The Nova Scotia Health Authority has issued a new plea to its staff members: stop taking masks and other personal protective gear from its facilities.
As the province grapples with its first presumptive cases of COVID-19, the NSHA has confirmed critical supplies have gone missing from its stock and it wants them returned immediately.
“The reality is, we don’t want to get to a point where we don’t have the resources to protect people two and three weeks down the road,” said NSHA president and CEO Brendan Carr in a video released late last week.
“…I’m asking that people bring this equipment back because we are going to need it and this is potentially going to have an impact on one of your fellow staff members and their ability to look after a sick patient a few weeks from now.”
READ MORE: Three presumptive cases of coronavirus identified in Nova Scotia
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On Sunday, the provincial government confirmed there are now three presumptive cases of the novel coronavirus in Nova Scotia, meaning all 10 provinces have been touched by the infection.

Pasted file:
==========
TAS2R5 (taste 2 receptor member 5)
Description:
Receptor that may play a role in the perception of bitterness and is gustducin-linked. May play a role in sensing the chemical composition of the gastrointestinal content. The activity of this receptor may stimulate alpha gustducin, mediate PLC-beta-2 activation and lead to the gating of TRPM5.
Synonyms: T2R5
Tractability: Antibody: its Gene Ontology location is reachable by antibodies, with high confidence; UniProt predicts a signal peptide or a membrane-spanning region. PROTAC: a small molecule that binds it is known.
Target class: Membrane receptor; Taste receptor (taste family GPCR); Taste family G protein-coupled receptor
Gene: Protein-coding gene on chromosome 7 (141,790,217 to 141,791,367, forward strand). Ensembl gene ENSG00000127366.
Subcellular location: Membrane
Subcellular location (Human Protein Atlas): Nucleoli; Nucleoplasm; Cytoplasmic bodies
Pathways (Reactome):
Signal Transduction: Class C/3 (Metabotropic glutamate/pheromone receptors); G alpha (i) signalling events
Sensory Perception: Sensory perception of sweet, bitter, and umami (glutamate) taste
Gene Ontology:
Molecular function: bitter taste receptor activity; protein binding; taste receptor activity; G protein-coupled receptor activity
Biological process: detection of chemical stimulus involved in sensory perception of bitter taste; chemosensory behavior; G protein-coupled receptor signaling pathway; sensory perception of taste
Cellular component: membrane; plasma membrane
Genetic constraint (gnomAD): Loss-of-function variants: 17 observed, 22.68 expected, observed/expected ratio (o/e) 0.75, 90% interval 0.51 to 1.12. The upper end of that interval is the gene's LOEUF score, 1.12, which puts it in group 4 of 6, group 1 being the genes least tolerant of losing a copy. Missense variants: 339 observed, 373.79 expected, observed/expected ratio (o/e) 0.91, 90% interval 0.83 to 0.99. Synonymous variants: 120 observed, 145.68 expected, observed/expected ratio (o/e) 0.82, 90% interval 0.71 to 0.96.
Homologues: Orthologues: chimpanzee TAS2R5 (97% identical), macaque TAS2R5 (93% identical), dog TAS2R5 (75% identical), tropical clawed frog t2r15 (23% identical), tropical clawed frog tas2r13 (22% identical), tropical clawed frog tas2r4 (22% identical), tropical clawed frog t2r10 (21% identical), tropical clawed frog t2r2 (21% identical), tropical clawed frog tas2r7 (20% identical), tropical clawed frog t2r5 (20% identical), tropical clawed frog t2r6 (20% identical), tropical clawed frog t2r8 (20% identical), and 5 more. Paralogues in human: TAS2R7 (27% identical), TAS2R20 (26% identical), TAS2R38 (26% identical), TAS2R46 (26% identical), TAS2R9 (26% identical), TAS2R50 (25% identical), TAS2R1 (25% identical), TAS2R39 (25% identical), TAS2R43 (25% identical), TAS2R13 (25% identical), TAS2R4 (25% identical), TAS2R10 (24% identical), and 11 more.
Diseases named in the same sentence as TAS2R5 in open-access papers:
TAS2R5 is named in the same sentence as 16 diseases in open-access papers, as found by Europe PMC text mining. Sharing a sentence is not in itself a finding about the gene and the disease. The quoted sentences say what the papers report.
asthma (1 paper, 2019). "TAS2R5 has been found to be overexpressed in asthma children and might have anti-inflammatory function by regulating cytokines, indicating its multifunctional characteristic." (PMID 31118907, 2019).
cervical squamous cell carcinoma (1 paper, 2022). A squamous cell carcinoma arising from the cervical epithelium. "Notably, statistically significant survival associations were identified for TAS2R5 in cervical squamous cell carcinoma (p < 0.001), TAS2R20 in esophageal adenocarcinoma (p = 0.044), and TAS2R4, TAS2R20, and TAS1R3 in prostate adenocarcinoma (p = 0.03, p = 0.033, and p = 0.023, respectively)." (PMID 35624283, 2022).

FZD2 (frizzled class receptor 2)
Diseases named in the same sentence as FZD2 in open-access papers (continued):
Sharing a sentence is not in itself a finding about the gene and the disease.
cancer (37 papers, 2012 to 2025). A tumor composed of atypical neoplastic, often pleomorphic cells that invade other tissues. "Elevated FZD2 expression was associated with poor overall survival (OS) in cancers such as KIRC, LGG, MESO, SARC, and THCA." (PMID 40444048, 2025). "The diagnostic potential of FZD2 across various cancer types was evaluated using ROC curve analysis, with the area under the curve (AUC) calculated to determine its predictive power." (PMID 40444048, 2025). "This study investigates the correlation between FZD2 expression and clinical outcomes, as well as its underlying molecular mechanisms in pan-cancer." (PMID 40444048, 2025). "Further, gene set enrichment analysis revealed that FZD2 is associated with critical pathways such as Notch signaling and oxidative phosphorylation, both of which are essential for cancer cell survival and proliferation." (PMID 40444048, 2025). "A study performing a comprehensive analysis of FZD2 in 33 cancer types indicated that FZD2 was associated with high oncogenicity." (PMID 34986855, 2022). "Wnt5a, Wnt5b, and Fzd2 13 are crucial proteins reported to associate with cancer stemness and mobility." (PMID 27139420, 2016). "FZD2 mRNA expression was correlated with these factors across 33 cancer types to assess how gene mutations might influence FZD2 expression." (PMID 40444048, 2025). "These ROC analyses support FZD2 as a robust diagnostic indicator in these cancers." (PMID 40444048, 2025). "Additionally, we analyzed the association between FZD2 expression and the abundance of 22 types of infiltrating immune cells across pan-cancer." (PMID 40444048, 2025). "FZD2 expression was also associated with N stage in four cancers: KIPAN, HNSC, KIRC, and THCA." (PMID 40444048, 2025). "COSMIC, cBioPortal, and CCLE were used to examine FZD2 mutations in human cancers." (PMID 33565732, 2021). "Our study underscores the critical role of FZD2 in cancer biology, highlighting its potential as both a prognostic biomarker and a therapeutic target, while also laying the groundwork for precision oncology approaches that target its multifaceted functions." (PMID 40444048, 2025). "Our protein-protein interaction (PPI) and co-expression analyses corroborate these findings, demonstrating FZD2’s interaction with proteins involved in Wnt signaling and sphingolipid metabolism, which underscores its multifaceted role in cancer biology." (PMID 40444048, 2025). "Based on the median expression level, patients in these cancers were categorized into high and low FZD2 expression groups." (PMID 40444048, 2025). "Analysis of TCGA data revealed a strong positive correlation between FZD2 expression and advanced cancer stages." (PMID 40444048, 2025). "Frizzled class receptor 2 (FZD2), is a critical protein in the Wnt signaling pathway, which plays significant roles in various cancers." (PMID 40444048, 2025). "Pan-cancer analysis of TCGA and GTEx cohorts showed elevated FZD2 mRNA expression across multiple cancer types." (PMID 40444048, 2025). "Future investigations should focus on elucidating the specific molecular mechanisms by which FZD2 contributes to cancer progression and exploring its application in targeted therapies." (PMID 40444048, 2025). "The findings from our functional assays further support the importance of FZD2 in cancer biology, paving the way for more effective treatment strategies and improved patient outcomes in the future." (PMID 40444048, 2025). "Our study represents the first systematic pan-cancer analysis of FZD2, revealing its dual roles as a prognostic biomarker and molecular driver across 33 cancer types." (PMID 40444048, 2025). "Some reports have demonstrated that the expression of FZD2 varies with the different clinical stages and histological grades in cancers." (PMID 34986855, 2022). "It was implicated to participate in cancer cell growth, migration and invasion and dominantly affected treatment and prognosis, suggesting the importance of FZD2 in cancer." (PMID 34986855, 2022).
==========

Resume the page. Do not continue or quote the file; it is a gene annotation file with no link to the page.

In his update on the NSHA’s pandemic planning efforts, Carr said people may have been taking protective gear out of concern for themselves and others, believing they may be better used elsewhere, but that’s simply not the case.
According to experts, “there’s no reason why the average staff member needs to be using an N95 mask other than aerosolized procedures,” he explained. “All those equipments need to be here and accounted for because they will be needed a couple weeks from now.
“There will be zero tolerance for anybody taking this equipment out of our facilities.”
Global News has reached out to the NSHA to find out how many face masks have gone missing and from where, but did not receive an immediate response.
READ MORE: Canadians abroad urged to return home while ‘commercial options still available’
While the province is updating the media and public on new procedural cautions regularly, as of Sunday evening, it urges anyone who travelled outside of Canada to self-isolate, even if symptom-free.
To help safeguard against COVID-19, organizations and businesses must also practice social distancing of two metres or six feet and keep gatherings below 150 or much smaller if possible. This applies to restaurants, bars, movie theatres and other gathering spots.
Symptoms of COVID-19 include cough, fever and shortness of breath.